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2012 Honda Accord Interior Review

Note: This interior review was created when the 2012 Honda Accord was new.


Interior: 7.3

The 2012 Honda Accord sedan’s interior is so roomy that the EPA classifies it as a large car. Although automotive journalists like the interior space in the Accord sedan, they dislike its material quality, which they say other cars are now surpassing. They now think its interior materials are just average for the class. Test drivers note that the back seat folds down, but doesn’t split 60/40 like most other cars do, which limits your passenger space when transporting a large item. Unlike other coupes, they appreciate that the two-door Accord has a large trunk.

  • "Overall interior quality … disappoints, as does the intrusive amount of road noise coming into the cabin at highway speeds. … Design is also lacking; the cabin is rather plain, with an overabundance of buttons." -- Edmunds
  • "Accord's interior will feel familiar to repeat buyers, and that's a good thing." -- Consumer Guide


The 2012 Accord sedan is one of the roomiest cars in the class. Reviewers like that even tall adults can fit in the back seat with ample leg and headroom. Leather-trimmed heated front seats come standard on the Accord SE sedan and the Accord EX-L coupe.

  • "Front seats are comfortable and supportive. There's ample headroom and legroom, even for taller adults. Larger door openings and a higher roof make entering and exiting Accord easy. Visibility is good all around." -- Consumer Guide
  • "Its king-sized cabin dimensions mean that there's plenty of room, and indeed the Accord has one of the roomiest rear seats in the family sedan segment." -- Edmunds
  • "The seats are broad and plush and well separated for more elbowroom, or for massively overburdened hips." -- Los Angeles Times

Interior Features

Honda used to be known for its high-quality materials, but with the 2012 Accord, some reviewers say that’s no longer the case. While some auto writers report that the Accord still features the same quality interior it did in previous years, others counter that rival affordable midsize cars now have higher-quality interiors. However, test drivers like the Accord’s interior controls and optional navigation system. Honda added USB audio integration as standard equipment on all trim levels for 2012. An auxiliary audio jack and power windows and door locks also come standard. Base models come with a six-speaker stereo/CD system.

  • "The SE has decent leather upholstery, but the doors have embarrassingly cheap molded plastic inserts. EX-L models get proper leather door inserts; why the cost-cutting ogre pried them out of the SE, I don't know. That ogre also replaced proper chrome door handles with wretched silver plastic ones across all trims. The prior-generation Accord had near-Volkswagen levels of cabin quality. Honda needs to find those days again." -- Cars.com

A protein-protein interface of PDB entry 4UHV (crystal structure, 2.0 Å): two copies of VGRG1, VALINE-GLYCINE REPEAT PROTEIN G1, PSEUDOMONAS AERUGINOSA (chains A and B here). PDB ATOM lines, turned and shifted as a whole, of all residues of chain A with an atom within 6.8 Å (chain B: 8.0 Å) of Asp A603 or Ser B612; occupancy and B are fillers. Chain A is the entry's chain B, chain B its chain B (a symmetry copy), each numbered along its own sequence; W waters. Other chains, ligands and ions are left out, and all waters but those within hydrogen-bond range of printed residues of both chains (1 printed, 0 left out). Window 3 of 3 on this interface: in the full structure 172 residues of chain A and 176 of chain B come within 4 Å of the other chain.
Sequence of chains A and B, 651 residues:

• "Most major controls are logically placed and have a substantial, quality feel, though a few climate functions are just out of easy reach for some drivers." -- Consumer Guide
  • "In years gone by, the Honda Accord's cabin set the standard for materials quality as well as fit and finish. This is no longer the case. These days, the car's interior features more hard plastics than you'll find in certain rivals, with construction quality that is a step down from the high bar set in previous generations." -- Edmunds


The 2012 Accord sedan’s 14.7-cubic-foot trunk is smaller than other midsize cars, but the Accord coupe’s 11.9-cubic-foot trunk is actually quite large when compared with other coupes. Automotive journalists note that the Accord’s rear seats don’t split 60/40 like most cars do, which let you transport a big piece of cargo and fit a passenger in the back seat. It does fold flat as one unit though. They also say the trunk opening is small and the hinges will intrude into your cargo.

  • "The coupe's backseat and trunk are obviously much smaller, but among coupes, the Accord is actually one of the most accommodating." -- Edmunds
  • "Sedans have a large, deep, usefully shaped trunk, though a smallish opening may prevent loading of bulkier items. Intrusive hinges force cautious loading of crushable items. Note that the folding rear seat back is one piece, rather than split like on most cars." -- Consumer Guide
  • “Trunk volume is 14.7 cubic feet. That's competitive with the segment, but the car's backseat folds in a single piece rather than the 60/40 split most competing backseats offer. The resulting opening is small, and you won't be able to accommodate lengthy cargo and a rear passenger, unless your cargo fits through the narrow pass-through behind the center armrest." -- Cars.com

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